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KnowledgeAmy Bosnar
Bibliotherapy, What is it and how can it help?

Bibliotherapy, simply put, it is the use of literature to help people deal with their ailments. Information is emerging on the positive impact it may have on the wellbeing of people living with dementia. Internationally recognised, bibliotherapy involves the provision of carefully selected and evaluated books (fiction and non-fiction) and poetry. 

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KnowledgeAmy Bosnar
Inner Peace

A recent study showed important components of design which can support the well-being of the elderly to include a variety of spaces, comfort and safety. This led to discussion in the office on ‘calmness’ and various ways this can be achieved. What better source of inspiration than the poets, leaders and brave people of yesteryear?

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KnowledgeAmy Bosnar
The wisdom of the ages

Seek the wisdom of the ages but look at the world through the eyes of a child (R.Wild)

Many societies have changed over time with fewer families living near or spending time with older family members. 

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KnowledgeAmy Bosnar
Grab rail, hand rail or rail by any other name!

Rails assist with balance, support and transfers so the selecting the right product for your needs as well ensuring compliance with standards such as AS1428 is important. There are different types and applications….

Horizontal rails are effective for side transfers from wheelchairs onto toilets and can provide some forearm support during sit to stand transfers whereas the vertical or angled rails provide support throughout the sit to stand transfer. Often both are present. Either horizontal or vertical can be installed in showers depending on need and position of any existing fixtures.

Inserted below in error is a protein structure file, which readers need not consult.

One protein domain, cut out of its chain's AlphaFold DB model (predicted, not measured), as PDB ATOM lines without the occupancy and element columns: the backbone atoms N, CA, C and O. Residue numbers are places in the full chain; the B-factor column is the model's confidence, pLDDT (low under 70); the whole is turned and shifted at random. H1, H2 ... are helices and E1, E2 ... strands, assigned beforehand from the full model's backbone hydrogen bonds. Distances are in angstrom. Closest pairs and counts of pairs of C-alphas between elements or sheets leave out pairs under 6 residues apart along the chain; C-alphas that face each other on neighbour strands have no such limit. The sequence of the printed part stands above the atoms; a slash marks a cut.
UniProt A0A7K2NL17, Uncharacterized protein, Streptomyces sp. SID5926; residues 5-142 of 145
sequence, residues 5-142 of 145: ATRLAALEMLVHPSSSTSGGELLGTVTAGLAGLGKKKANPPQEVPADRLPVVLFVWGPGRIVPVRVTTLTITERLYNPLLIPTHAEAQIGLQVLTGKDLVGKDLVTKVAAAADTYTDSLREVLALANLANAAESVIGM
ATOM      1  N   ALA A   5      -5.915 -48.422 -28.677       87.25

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KnowledgeAmy Bosnar
Let there be light… but not glare!

We have all experienced the uncomfortable or even debilitating effects of glare.  Too often we step out of a darker house into the bright outdoors or we are driving to reach the top of a hill or crest and get blinded by the full sun! Glare is a visual sensation caused by too much brightness and can be termed disability glare or discomfort glare.

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KnowledgeAmy Bosnar
Making Sense of the Senses.. Part Three

We learnt about the basic senses (sight, smell, taste, hearing and touch), internal senses (such as kinaesthetic, equilibrium, pressure, stretch) and some controversial ones such as passing of time and premonition in part one. The impact of ageing on these senses continued the theme in part two. We conclude in part three to show you how designing for the senses becomes so important!